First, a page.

Four years ago, Sanders scored a massive upset in Michigan, narrowly winning despite trailing by more than 21 percentage points in the RealClearPolitics polling average on the eve of the 2016 primary. Michigan stands as one of the most significant polling failures in modern politics.
This time, Sanders needs a repeat — and then some. Biden’s average lead in the state was a staggering 29 points prior to the Monmouth poll’s publication, according to RealClearPolitics.
The Monmouth survey, which was conducted March 5-8, shows Biden winning across many demographic groups, particularly women, older voters and non-whites. Biden leads Sanders among women by 20 points, and among men by 10 points. Biden leads by 10 points among white voters, with voters of other races giving Biden a 17-point lead. (The survey did not break out the results for specific, non-white races.)
Among voters under age 50, Sanders has an 11-point lead, 49 percent to 38 percent — smaller than his advantage among young voters in previous states. But Biden leads by 32 points among voters aged 50-64, and he leads by 46 points among voters 65 and older.
“Biden appears to have the advantage because he is doing well among some groups that Sanders won four years ago. But as we learned in 2016, Michigan can defy expectations,” said Patrick Murray, director of the Monmouth University Polling Institute. Monmouth’s final Michigan poll in 2016 showed Hillary Clinton leading Sanders by a similar margin: 13 points.
The Detroit Free Press poll, conducted March 4-6 by in-state pollster EPIC-MRA, gives Biden an even larger, 24-point lead — almost identical to Clinton’s 25-point lead in their final survey four years ago. But EPIC-MRA pollster Bernie Porn says he’s confident in the numbers.
“If anything, it may be low in terms of the percentage that Biden may get,” Porn told the Free Press.
Mitchell’s final poll in 2016 showed Clinton 27 points ahead of Sanders. Just as in 2016, the firm’s latest survey did not contact voters without landline phones. According to 2018 data from the National Center for Health Statistics, 57 percent of adults in Michigan live in households with only a mobile phone and not a landline.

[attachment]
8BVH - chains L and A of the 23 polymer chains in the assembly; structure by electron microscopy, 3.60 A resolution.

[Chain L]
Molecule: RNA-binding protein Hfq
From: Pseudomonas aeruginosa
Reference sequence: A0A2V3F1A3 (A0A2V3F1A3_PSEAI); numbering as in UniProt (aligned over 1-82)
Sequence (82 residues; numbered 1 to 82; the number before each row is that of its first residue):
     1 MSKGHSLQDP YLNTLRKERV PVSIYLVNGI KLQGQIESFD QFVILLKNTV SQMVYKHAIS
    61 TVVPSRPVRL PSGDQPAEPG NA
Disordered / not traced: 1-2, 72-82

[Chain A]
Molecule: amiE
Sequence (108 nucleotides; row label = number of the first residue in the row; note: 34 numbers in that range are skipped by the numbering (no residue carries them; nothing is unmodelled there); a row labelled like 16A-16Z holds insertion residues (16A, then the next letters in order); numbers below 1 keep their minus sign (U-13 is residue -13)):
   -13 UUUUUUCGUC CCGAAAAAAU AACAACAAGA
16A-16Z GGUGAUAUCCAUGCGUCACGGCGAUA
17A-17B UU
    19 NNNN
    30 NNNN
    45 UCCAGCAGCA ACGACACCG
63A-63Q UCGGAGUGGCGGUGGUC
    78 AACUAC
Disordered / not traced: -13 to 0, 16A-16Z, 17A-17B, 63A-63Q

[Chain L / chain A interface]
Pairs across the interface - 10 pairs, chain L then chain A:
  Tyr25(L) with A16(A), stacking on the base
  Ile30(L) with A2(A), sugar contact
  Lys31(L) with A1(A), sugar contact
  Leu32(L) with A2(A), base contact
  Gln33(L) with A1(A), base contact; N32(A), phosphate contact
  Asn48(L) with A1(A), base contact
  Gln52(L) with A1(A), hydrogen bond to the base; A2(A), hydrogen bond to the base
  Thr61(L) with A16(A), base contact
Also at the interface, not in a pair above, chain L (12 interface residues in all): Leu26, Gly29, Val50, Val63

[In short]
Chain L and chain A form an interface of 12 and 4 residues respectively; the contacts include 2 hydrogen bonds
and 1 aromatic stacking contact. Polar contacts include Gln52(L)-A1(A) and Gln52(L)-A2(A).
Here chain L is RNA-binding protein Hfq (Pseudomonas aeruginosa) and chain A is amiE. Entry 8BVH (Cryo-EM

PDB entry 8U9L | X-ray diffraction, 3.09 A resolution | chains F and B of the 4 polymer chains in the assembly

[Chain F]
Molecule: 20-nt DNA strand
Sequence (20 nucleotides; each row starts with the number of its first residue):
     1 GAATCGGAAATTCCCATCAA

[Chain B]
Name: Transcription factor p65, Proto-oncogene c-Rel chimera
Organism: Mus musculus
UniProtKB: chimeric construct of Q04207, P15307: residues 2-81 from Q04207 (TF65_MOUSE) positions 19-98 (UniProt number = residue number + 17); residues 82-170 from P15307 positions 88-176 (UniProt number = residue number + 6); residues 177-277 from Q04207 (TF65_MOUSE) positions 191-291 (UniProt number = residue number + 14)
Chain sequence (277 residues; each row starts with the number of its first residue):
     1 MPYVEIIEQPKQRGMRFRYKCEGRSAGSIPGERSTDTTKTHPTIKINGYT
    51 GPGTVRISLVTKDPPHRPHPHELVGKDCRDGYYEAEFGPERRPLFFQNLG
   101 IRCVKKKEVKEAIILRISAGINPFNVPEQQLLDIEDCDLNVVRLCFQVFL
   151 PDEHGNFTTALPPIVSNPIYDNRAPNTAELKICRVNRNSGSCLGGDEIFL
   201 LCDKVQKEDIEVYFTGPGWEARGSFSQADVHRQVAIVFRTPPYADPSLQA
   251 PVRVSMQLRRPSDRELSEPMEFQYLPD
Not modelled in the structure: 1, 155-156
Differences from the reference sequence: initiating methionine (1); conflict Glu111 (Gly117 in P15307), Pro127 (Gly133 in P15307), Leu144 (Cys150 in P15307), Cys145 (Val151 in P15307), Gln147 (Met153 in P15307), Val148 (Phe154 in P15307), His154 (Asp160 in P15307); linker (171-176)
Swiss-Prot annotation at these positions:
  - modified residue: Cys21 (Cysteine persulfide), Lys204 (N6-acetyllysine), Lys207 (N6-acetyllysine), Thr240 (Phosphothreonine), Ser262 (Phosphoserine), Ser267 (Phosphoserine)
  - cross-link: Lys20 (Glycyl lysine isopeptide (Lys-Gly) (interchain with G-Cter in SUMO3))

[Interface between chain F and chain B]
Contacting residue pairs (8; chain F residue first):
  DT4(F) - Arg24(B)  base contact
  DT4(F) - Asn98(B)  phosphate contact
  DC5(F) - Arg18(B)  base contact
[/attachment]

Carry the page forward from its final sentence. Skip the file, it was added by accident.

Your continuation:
Steve Mitchell, who has worked mostly for Republican political candidates, said he feels “very confident” in the results of Sunday’s survey, despite the lack of cell phones and Sanders’ upset victory in 2016.
“Four years ago, there had not been a presidential primary of any importance in years and years. And so therefore we really did not know how to develop the sample,” said Mitchell.
Mitchell’s final poll in 2016 was modeled after state primaries for other, downballot offices in August of election years. Sanders’ base of young voters disrupted that.
“You had a huge number of young people voting. We weren’t polling them, and by a two-to-one margin they were voting for Sanders,” Mitchell said.
Even if young voters come out to back Sanders in large numbers, pollsters are ready, Mitchell said.
“We know what the turnout is going to be,” he said.
The Monmouth University poll surveyed 411 likely Democratic primary voters — with the majority on cell phones — and has a margin of error of plus or minus 4.8 percentage points.
The Detroit Free Press poll surveyed 400 likely primary voters, half on cell phones, with a margin of error of plus or minus 4.9 percentage points. And the Mitchell Research poll surveyed 602 likely primary voters only on landlines, with a margin of error of plus or minus 4 percentage points.